The Numbers:13 Project
Is it not enough that you brought us from a land flowing with milk and honey to have us die in the wilderness, that you would also lord it over us? Numbers 16:13
At some point or another, every hero fails. For those who admire the hero, and more so for those who follow the hero, the mark of a free mind is the ability to accept the failure without rejecting the person.
If the expectation has been infallibility, the fall can come hard. History is filled with personalities who promised the moon and could not deliver the next meal – the expectations they raised were dashed and with them their reputations. Bernie Madoff, Sammy Sosa, Tammy Fay Bakker, Elizabeth Holmes…in every field of endeavor “too good to be true” turned out to be too true to be good. The hearts of followers too invested to consider the necessary human flaws in their heroes can be shattered beyond repair.
On the other hand, a willingness to acknowledge those flaws and still embrace the person and their admirable qualities is the basis of surviving disappointment. Anyone who has ever been married can tell you how important it is cultivate love that does not rely on perfection. Anyone who has been divorced can tell you what happens when expectation is more important than acceptance. (Both statements offered without judgment.)
But there is another possibility when a hero fails. It is to deny the failure in order to maintain the heroic stature. If you’d like my definition of a cult (well, even if you wouldn’t here it comes), it is the elevation of a leader above their failures. In faith communities, whether established religions or groups clustered around a charismatic leader, when devotees are asked to put common sense second to trust, the hero supplants the heroic idea. A person becomes the repository of hope, which means hope is supplanted by the repository.
Tragically, it is most often (though not always) sexual abuse that is the mark of failure, and the continuing participation of victims in the abuse that perpetuates it. Before you read that last sentence as blaming the victim, let me acknowledge the power of the leader to intimidate the victim and, in many cases, even to persuade the victim that the fault lies in their own shortcomings. Without the power to frustrate the good judgment of victims, the cult leader cannot function. Indeed, once a victim speaks out, the end of the cult is at hand.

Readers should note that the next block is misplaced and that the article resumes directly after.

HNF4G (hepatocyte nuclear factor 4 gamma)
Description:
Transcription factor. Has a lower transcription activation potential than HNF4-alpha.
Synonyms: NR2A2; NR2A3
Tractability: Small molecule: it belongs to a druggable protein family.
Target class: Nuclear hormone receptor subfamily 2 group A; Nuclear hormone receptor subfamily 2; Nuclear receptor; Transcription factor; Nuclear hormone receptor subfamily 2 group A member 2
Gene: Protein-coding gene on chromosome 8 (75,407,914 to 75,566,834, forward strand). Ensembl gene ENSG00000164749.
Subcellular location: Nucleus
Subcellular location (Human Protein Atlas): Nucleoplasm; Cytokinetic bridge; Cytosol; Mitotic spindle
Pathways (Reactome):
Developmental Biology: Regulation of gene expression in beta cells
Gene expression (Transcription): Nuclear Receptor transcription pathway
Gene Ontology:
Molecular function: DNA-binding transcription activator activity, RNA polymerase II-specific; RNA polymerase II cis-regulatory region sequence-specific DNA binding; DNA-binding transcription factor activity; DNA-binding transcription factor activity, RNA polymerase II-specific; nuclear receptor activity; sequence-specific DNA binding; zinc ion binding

But it is not always sexual abuse that places the hero above the idea. Sometimes it is the would-be hero’s ability to make the follower feel special just for knowing something no one else knows.
The verse that prompts this short essay comes in the midst of a rebellion against Moses’ leadership. The words are not spoken by the challenger, but by followers of the challenger. Even if you are a casual reader of the Bible, you know that the phrase “land [of] milk and honey” does not describe Egypt, rather the Promised Land. The rebels, who are themselves former slaves and less than a year into their liberation, have inverted the rhetoric of promise and turned the desire of their leader to “lord over us” onto Moses. A return to Egypt would result at best in re-enslavement; it would never get near milk and honey, and the leader of the rebellion would not last a day after the return. But the rebels’ minds were not free; they put common sense second to trust.
It’s not just a Biblical phenomenon. To my astonishment (and I hope the astonishment of a clear majority), some number of Americans are repeating these ancient (and perpetual) mistakes.
The America from which we emerged into the twenty-first century was not a land flowing with milk and honey. To be sure, some people – most of them white and Christian – saw a consistently upward trajectory of income and opportunity that took off with the Reconstruction and the Industrial Revolution. Perhaps it even peaked as the twentieth century closed. The leader who wants to go back there by suggesting it would make America great again has specialized in distracting from the promises unfulfilled to those privileged folks who are white and Christian.
So when he encourages them to look at leaders who are claiming their several rights of citizenship and “send them back” – whether it is to the place of their family’s origin or to that former America where they “knew their place” – he is asking yet another time for his followers to put common sense second to trust. Regrettably, some of them gleefully do so, condemning them for representing progress and then lording it over us.
In the Bible, the ground swallowed the rebels. These days, I am just hoping for a landslide.